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October 7, 2022
Ithaca, NY | 58°F

News

SGC talks fall elections and student concerns to address

The Ithaca College Student Governance Council (SGC) had its first meeting of the 2022–23 academic year Aug. 29 where it introduced all new executive board and senate members, discussed the fall elections and talked about ongoing student concerns. 

The Fall 2022 elections for first-year students interested in running for the SGC executive board and senate positions begins Sept. 4. The executive board has three open positions: the vice president of communications, the vice president of campus affairs and the student liaison to the Alumni Board — but the liaison is appointed ex-officio by the Alumni Associations Board. During the 2021–22 academic year, junior James Zampetti was the vice president of communications and ran for the position again in the Spring 2022 elections. Senior Senate Chair Austin Ruffino said that over the summer Zampetti transferred to the University of Rochester. Ruffino also said the candidate who was elected in the spring to the position of vice president of campus affairs, senior Soumyaa Joshi, stepped down for personal reasons over the summer.

The senate has many positions open including both Class of 2023 senators, one Class of 2024 senator, both Class of 2026 senators, the transfer senator, the varsity athlete senator, the club athlete senator, the off-campus senator, the graduate senator, four senators-at-large, and senators for the School of Business, the School of Communications, the School of Music, Theatre and Dance and the School of Humanities and Science. 

Sarah Boniche, associate director of Student Involvement for the Office of Student Engagement, introduced herself as the new adviser for the council. She worked as a residence director in the Lower Quads from July 2018 until March 2020, according to her Linkedin account, and returned to the college during summer 2022 to begin her new roles at the college.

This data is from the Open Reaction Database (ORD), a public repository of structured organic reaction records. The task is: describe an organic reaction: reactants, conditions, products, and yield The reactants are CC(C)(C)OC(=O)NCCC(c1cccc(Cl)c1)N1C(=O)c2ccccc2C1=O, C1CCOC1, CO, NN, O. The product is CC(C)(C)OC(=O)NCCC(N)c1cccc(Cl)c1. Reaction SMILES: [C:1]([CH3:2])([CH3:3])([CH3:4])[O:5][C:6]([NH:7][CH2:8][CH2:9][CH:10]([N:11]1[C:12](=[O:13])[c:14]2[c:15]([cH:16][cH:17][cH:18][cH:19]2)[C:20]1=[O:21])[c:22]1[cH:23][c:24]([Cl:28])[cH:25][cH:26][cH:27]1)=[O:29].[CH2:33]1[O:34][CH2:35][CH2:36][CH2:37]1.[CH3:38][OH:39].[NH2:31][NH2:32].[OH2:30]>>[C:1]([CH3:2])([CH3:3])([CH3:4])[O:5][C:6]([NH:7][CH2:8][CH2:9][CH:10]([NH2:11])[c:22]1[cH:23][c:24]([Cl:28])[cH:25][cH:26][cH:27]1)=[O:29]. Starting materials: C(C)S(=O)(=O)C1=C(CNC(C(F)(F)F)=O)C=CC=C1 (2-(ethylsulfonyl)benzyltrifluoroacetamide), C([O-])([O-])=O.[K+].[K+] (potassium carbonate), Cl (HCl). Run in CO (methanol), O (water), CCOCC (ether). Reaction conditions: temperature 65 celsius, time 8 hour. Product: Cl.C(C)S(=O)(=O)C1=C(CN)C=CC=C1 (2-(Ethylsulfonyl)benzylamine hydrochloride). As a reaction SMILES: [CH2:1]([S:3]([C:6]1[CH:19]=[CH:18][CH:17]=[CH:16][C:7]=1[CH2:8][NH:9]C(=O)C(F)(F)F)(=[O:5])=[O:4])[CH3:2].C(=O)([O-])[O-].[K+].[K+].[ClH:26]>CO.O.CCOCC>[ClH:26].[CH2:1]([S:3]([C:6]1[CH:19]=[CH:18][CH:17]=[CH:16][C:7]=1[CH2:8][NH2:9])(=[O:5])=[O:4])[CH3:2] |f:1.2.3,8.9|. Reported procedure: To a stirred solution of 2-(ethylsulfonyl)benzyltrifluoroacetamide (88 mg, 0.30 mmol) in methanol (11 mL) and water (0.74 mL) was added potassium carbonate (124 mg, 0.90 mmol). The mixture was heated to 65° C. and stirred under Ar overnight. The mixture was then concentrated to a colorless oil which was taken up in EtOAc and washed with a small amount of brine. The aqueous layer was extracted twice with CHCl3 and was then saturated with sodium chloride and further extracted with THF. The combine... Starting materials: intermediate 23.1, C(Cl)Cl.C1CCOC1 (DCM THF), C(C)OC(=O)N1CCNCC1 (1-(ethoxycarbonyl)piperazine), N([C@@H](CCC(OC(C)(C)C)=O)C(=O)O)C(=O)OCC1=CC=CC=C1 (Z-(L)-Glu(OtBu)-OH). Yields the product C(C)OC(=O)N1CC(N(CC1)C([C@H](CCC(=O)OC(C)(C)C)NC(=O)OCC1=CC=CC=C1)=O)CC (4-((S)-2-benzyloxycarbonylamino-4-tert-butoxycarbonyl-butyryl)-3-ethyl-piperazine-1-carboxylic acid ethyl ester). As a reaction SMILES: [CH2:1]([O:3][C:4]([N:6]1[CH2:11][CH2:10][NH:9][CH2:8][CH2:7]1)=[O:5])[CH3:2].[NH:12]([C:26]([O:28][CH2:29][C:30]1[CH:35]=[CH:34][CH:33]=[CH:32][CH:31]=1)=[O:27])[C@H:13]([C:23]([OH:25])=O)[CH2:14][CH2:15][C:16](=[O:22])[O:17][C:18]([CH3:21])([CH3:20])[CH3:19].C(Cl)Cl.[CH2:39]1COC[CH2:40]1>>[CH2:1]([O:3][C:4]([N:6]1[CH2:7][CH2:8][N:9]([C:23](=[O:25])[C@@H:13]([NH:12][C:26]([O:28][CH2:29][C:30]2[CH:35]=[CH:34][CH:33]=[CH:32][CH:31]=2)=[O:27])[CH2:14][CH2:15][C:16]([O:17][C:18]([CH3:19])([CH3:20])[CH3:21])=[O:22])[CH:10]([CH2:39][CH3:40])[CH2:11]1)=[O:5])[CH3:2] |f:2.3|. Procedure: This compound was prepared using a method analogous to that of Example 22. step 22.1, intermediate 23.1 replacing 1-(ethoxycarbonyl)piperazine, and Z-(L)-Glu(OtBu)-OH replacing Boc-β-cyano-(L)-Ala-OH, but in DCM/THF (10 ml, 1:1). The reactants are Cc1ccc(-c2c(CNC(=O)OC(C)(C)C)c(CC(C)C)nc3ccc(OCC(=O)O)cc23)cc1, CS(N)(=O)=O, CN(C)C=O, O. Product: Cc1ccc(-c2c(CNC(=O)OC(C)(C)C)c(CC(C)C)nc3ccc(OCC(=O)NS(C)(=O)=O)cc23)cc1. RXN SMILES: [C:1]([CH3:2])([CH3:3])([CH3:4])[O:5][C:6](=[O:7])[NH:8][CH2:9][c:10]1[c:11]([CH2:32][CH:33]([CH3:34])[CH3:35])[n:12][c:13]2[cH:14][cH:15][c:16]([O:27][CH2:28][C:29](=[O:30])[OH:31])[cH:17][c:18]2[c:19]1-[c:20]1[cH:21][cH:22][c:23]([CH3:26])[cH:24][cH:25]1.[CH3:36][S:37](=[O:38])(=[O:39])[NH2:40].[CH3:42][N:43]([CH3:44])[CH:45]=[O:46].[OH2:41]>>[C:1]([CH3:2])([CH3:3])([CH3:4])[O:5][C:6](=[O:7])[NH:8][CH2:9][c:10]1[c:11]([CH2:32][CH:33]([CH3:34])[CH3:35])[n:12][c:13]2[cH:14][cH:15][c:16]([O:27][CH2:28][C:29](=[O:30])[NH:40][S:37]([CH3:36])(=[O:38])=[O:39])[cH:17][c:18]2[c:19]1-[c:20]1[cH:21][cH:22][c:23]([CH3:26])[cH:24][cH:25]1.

The election packet is due Sept. 7 and those running will be able to campaign from Sept. 916. The council will host a platform presentation night Sept. 13, where candidates can pitch their campaign points to students. Ruffino said via email that all candidates are required to have two endorsements, rather than signatures.

Voting for the fall elections will occur during Sept. 14–16. Students will be able to vote for the open SGC positions via online voting forms available on IC Engage. “We are going to be trying something new,” Ruffino said. “We’re going to be actually having a table set up at the Campus Center where people can come and vote and get maybe a sticker and candy. Something like that.”

Some senators get creative with their campaign strategies. Sophomore Noah Richardson, Class of 2025 senator, said he utilized Instagram in Fall 2021 when he first ran and again during the Spring 2022 elections.

“[During] my freshman year, [my class] had this [Instagram] confessional page where you could submit a Google form and say things,” Richardson said. “Me and another senator [direct messaged] them and we asked them to put our [campaign] post up on their story.”

The SGC discussed issues that have impacted students so far this semester like internet problems, complaints about dining hall food, tuition increases and mail delivery delays. Ruffino said the SGC is not about directly solving the issues, but interacting with the people who can.

“We are the bridge between students and people who can [solve problems],” Ruffino said. “[When writing bills], you do research, you connect with people, you submit it. We can’t tell the school, ‘You need to do this’ because it’s not within our control, but a lot of the conversations that we have while writing those bills leads to change.” 

Past bills, also referred to as “initiatives,” have included an employee vaccination recommendation, improved lighting on campus and a bill to implement at least one gender-neutral bathroom in all academic buildings. 

Ruffino said a representative from Apogee, the internet provider for residential halls and apartments on campus, and Dave Weil, chief information officer, are expected to attend the next SGC meeting Sept. 12. The SGC discussed that students have had concerns about the inconsistency of Apogee’s services. Ruffino said Apogee reached out to the SGC to receive feedback from students.

Senior Tessa Kurtz, the vice president of academic affairs, said she is beginning a conversation with the appropriate offices to make satisfactory or unsatisfactory fail classes and adding or dropping classes more accessible. 

“We ran on accessibility in academics as an e-board,” Kurtz said. “So one of the things that I mentioned in my platform is I wanted to extend the S/D/F [satisfactory/unsatisfactory] deadline and I am looking toward making that a bill.”

 

Correction: This article previously quoted Tessa Kurtz, the vice president of academic affairs, saying she wanted to extend the add/drop deadline. However, she said she wanted to extend the S/D/F deadline which is now reflected in the article.